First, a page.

What current and upcoming developments in your field are you most excited about?
A most exciting development is the realization that without microbes there would be no plants, animals or humans, as all life on Earth is dependent on microbes to provide essential functions and services. Biologists are now recognizing that humans are dependent on intimate, evolutionarily relationships with many different kinds of microbes. In this paradigm, microbes that have been used for thousands of years for naturally preserving foods, are now considered for disease prevention and therapeutics. We are only starting to uncover the tip of the power of microbes.
What challenges need to be tackled in your field?
Considerable advances have been made recently in characterizing composition and roles of microbes and microbial ecosystems, for example in nutrition and human health, thanks to the tremendous advances in the next generation sequencing. One main challenge is to move the research from description to mechanisms. To succeed will require re-training and further improving traditional cultivation-based methods and basic knowledge in microbial physiology, especially in the highly challenging space of strict gut anaerobes.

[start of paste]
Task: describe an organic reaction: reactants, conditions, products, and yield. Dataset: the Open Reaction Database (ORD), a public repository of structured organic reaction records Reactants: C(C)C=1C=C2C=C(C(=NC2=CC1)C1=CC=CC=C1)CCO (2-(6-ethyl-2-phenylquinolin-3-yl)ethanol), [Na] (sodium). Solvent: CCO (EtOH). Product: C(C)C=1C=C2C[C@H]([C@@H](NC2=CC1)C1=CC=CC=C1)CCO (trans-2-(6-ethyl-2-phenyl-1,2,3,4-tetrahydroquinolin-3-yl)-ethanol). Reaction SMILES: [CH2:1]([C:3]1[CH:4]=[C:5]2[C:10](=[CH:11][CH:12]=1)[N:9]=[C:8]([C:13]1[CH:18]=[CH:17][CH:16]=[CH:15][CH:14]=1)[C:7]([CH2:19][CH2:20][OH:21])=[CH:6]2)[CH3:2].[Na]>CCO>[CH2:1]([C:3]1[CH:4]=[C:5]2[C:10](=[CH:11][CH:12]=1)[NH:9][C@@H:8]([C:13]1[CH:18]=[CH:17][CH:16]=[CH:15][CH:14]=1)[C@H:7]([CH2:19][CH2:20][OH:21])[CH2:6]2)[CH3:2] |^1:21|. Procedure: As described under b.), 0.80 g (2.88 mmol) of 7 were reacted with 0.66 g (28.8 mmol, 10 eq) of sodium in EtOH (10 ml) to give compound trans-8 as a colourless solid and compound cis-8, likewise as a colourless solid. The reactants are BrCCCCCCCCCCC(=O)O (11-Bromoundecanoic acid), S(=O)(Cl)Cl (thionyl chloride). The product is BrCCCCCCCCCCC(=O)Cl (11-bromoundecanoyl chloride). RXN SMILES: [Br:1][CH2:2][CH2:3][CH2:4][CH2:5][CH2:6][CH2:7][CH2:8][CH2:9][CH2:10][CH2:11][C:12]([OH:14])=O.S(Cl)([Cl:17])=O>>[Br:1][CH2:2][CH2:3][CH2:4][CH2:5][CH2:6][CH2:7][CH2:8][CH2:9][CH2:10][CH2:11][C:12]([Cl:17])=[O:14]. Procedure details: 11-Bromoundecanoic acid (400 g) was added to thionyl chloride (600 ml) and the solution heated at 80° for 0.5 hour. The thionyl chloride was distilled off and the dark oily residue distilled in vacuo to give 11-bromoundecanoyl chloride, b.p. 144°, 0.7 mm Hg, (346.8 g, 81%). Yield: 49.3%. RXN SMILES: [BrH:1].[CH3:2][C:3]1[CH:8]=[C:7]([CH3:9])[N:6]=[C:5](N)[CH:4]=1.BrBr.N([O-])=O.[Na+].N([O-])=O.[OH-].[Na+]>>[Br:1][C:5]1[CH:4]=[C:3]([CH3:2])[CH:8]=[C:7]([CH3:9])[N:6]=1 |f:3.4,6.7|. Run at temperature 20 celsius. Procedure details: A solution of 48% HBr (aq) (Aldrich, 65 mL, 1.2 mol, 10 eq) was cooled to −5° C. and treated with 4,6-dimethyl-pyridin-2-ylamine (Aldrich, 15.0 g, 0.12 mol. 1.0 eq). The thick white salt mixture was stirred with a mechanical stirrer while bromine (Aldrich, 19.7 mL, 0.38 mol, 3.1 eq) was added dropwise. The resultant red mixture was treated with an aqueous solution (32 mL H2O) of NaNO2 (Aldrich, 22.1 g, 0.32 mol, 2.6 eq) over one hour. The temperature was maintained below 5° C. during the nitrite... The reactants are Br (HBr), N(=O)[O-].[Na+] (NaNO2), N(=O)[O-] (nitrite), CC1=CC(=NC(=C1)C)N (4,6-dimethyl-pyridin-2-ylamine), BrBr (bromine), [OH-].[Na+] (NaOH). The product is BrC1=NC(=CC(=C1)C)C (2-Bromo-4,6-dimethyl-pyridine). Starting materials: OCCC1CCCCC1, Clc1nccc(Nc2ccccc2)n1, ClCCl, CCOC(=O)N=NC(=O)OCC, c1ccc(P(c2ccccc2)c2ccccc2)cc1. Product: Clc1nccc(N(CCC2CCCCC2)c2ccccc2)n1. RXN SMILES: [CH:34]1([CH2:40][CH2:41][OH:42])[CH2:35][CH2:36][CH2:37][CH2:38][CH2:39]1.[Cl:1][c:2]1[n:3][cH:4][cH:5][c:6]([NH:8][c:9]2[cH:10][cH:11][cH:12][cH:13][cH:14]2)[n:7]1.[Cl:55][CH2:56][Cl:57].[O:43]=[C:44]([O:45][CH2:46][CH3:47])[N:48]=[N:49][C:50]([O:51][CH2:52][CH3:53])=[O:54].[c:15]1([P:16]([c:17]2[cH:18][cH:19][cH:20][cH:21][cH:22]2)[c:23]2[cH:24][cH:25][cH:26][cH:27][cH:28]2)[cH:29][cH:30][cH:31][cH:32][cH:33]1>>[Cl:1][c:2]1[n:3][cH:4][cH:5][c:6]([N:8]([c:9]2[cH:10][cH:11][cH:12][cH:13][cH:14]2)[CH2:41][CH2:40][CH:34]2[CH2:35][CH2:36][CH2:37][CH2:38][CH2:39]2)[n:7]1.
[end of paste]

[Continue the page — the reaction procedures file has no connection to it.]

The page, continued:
What impact does your research/work have on societal issues?
Over the past 10 years, in collaboration with nutritionists and medical teams in SubSaharan Africa we showed that provision of iron to weaning infants adversely affects the gut microbiome, increasing pathogen abundance and causing intestinal inflammation and morbidity. After uncovering the mechanisms of iron, we developed and applied novel micronutrient powder formulations with high bioavailable iron and prebiotic GOS to mitigate the adverse effects of the iron on the infant gut microbiota.
EFFoST is looking forward to Prof. Dr. Christophe Lacroix's presentation at the next EFFoST International Conference. For more information on his work please visit the ETH website.